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5 Ways to Ensure You Don't Die in Your Sleep

Warning signs not to ignore, according to experts.
FACT CHECKED BY Alek Korab

Beloved comedian and actor Bob Saget died earlier this year in his sleep at age 65 after hitting his head,  which sparked concern over an uncommon, but nevertheless real thing that can happen. The family's attorney Brian H. Bieber, released a statement to Entertainment Weekly indicating that the police records "tell the entire story" of the Full House star's unexpected death. Other reasons for dying in your sleep "include include cardiac arrest, stroke, sedatives overdose, seizures, respiratory arrest, carbon monoxide poisoning, etc," Dr. Po-Chang Hsu, Doctor of Medicine (MD) and a Medical Content Expert at SleepingOcean.com told Eat This, Not That! Health. Dr. Hsu also revealed five ways to help prevent dying in your sleep below and who is at risk. Read on—and to ensure your health and the health of others, don't miss these Sure Signs You've Already Had COVID.

1

Factors That Increase the Risk of Dying in Your Sleep

White prescription pills spilled onto a table with many prescription bottles in the background

Dr. Hsu explains, "Considering the above-mentioned causes of death, people who are at a higher risk include the elderly; cancer patients; people with cardiovascular problems; those who are indifferent to alcohol, opioids, or sedatives (or have to take them due to certain conditions such as strong pain-killers); people who take medicines that may affect the brain; etc."

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2

Know Your Family Tree

family hugging, laughing outside dinner
Shutterstock

"Learn your family's medical history," Dr. Hsu states. "Many conditions can be 'inherited.' Other illnesses that your parents or grandparents had can simply put you in a risk group. Whatever the case is, it's crucial to know the illness history of your family. It will give you an idea of what to pay more attention to and how to take proper care of your health."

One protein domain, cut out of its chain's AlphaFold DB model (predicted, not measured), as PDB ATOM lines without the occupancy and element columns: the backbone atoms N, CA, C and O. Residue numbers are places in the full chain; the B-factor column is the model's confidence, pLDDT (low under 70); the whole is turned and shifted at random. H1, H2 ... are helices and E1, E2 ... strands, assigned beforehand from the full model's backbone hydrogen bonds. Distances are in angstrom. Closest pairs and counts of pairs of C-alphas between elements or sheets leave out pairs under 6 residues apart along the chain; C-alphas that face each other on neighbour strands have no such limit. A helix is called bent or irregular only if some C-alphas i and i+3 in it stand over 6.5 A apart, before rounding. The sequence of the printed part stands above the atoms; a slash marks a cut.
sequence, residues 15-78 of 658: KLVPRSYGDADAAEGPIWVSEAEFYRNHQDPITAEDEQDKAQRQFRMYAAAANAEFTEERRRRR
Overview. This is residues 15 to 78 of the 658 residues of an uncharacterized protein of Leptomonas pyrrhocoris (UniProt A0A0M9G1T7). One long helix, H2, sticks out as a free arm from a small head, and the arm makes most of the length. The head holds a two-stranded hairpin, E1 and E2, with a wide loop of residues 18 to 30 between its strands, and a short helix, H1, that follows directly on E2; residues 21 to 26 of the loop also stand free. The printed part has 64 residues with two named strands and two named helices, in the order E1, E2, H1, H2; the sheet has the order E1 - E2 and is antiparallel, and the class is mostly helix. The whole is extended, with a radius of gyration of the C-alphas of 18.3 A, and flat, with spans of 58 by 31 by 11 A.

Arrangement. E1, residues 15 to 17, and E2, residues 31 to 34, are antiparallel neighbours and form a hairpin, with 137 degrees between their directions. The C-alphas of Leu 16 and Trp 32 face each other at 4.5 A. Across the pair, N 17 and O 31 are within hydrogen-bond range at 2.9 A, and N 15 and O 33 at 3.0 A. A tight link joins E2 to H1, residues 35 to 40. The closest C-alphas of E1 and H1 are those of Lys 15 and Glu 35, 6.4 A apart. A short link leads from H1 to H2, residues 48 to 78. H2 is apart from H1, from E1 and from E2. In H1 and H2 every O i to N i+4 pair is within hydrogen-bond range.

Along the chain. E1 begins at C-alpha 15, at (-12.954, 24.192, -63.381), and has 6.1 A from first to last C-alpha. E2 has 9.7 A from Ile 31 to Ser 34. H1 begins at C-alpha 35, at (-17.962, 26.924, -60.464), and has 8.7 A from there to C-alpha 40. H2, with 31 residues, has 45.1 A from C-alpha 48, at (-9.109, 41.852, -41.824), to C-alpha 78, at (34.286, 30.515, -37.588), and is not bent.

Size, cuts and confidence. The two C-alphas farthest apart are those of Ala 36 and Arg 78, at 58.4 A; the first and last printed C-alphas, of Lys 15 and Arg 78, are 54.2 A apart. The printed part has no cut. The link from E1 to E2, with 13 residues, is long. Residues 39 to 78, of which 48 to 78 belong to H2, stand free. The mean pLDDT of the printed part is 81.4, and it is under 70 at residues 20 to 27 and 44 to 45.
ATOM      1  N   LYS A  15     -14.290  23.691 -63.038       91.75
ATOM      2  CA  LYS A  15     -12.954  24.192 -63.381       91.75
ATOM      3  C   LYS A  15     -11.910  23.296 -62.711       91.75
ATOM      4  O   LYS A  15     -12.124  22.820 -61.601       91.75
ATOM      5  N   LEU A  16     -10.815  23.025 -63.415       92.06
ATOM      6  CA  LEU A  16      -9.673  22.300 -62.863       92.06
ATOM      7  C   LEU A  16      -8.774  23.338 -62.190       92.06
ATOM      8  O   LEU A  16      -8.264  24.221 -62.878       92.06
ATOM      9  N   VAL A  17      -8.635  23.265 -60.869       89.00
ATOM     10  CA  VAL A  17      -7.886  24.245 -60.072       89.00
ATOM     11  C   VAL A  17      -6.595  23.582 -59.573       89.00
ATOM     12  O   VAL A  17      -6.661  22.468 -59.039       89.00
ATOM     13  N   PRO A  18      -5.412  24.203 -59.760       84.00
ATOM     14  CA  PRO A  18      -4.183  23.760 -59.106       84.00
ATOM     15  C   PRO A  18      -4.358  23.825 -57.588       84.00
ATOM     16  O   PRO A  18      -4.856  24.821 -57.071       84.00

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3

Get Good Quality Sleep

man sleeping soundly in bed
Shutterstock / Syda Productions

Dr. Hsu emphasizes, "Take your sleep seriously. Studies show that sleep deprivation (or too much sleep, for that matter) is linked to increased mortality risk. Therefore, it's crucial to get enough sleep, avoid frequent oversleeping, and follow a consistent sleep schedule. It's also beneficial to avoid stimuli in the evenings (such as screens, caffeinated beverages, and alcohol)."

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4

Don't Ignore Sleeping Disorders

Asian woman sleeps and cannot breathe
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Dr. Hsu says, "Address sleep apnea if you experience symptoms. Many people think that snoring is pretty normal. However, it can be a sign of sleep apnea, which often leads to decreased sleep quality and even an increased risk of sudden death. So, it's better to see a sleep specialist or a physician and pick a suitable sleep apnea treatment. Usually, it involves a CPAP machine that aids proper airflow during sleep."

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5

Don't Be Careless with Meds

medications
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"Be careful with medication," Dr. Hsu states. "People who take meds for heart disease, lung illnesses, and pills that may affect the brain (including pain killers, sedatives, and antidepressants) are at a greater risk of dying in their sleep. That's why they need to be extremely careful with the dosage. It's better to talk to their doctors about reducing the risk of death during sleep and managing proper medicine dosages."

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6

Pay Attention to How Your Body Feels

older woman on yoga mat with back pain
Shutterstock / Dragana Gordic

Dr. Hsu reminds us, "Don't ignore aches and pains. It doesn't mean that you have to be anxious about every random pain. However, it's essential to pay close attention to chest aches or pains that last or occur repeatedly. Any of them can be a sign of a potentially dangerous underlying issue." And to protect your life and the lives of others, don't visit any of these 35 Places You're Most Likely to Catch COVID.

Heather Newgen
Heather Newgen has two decades of experience reporting and writing about health, fitness, entertainment and travel. Heather currently freelances for several publications. Read more about Heather
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